Thus wrote long-time housing industry analyst Rob Carrick in a February 21 commentary piece for The Globe and Mail. Carrick described the dangers of forcing millennials and young families to make “more mature” spending choices such as real estate in a market characterized by ever-growing prices, especially in regions hardest hit by the global petroleum price crashes.
In particular, he pointed at recent regulatory changes—such as the $13,000 property transfer tax break on each B.C. home priced less than $750,000—as fertile ground for large-scale financial problems down the line.
“With houses, a vastly more expensive purchase, we encourage young people to spend beyond their means. We feel they’re entitled to a home and must be helped to buy if necessary because ownership is such a great financial move,” Carrick said.
“No matter how much money you have to save for a down payment, buying a house is the easy part. It’s much harder to afford the endless financial demands of home ownership and find money for your other goals and obligations,” he added.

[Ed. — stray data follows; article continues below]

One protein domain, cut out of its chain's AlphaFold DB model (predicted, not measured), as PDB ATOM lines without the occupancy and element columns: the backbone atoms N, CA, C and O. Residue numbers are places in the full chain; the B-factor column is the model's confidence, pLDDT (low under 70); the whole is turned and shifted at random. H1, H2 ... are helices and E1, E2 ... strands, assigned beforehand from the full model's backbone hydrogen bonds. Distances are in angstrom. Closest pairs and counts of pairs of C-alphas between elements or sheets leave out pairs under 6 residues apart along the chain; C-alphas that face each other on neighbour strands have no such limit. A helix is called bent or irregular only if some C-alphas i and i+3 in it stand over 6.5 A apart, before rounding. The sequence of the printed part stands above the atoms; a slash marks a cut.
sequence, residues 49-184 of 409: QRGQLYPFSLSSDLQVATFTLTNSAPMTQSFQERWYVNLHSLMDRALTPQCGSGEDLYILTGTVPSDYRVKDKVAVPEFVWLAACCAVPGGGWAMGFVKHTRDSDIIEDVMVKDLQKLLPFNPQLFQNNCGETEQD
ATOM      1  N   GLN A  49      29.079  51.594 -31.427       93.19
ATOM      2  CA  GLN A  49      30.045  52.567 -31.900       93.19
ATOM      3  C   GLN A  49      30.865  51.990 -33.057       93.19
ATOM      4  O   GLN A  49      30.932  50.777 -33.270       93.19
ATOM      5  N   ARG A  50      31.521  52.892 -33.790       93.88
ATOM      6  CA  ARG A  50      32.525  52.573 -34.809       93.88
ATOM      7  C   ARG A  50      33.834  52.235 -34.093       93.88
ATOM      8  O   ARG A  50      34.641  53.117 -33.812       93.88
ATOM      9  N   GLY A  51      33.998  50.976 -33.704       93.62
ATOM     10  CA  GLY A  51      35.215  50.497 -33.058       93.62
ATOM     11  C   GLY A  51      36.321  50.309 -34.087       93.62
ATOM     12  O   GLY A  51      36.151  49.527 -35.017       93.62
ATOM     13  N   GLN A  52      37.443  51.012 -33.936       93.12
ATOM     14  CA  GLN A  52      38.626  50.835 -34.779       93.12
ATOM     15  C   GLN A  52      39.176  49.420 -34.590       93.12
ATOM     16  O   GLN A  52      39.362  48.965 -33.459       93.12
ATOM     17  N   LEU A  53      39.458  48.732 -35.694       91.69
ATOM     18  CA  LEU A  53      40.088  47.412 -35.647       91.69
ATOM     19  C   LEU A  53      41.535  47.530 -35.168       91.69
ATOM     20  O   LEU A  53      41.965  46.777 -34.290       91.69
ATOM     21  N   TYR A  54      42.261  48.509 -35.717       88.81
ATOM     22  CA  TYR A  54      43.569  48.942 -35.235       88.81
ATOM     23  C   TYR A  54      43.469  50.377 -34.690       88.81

Carrick highlighted the need for more viable housing options and a major shift in perspective in the sector, especially among brokers and other industry players whose role is to mainly encourage this new crop of consumers to participate in the market.
“Our finances would be better off if we started treating houses as what they are – consumer goods that a growing number of people cannot afford and shouldn’t buy because they’re too pricey,” Carrick stated.
“If I only had a buck for every time someone criticized today’s young people for having fancy smartphones. The point being made is that millennials are mindless slaves to fashion who spend above their pay grade on toys.”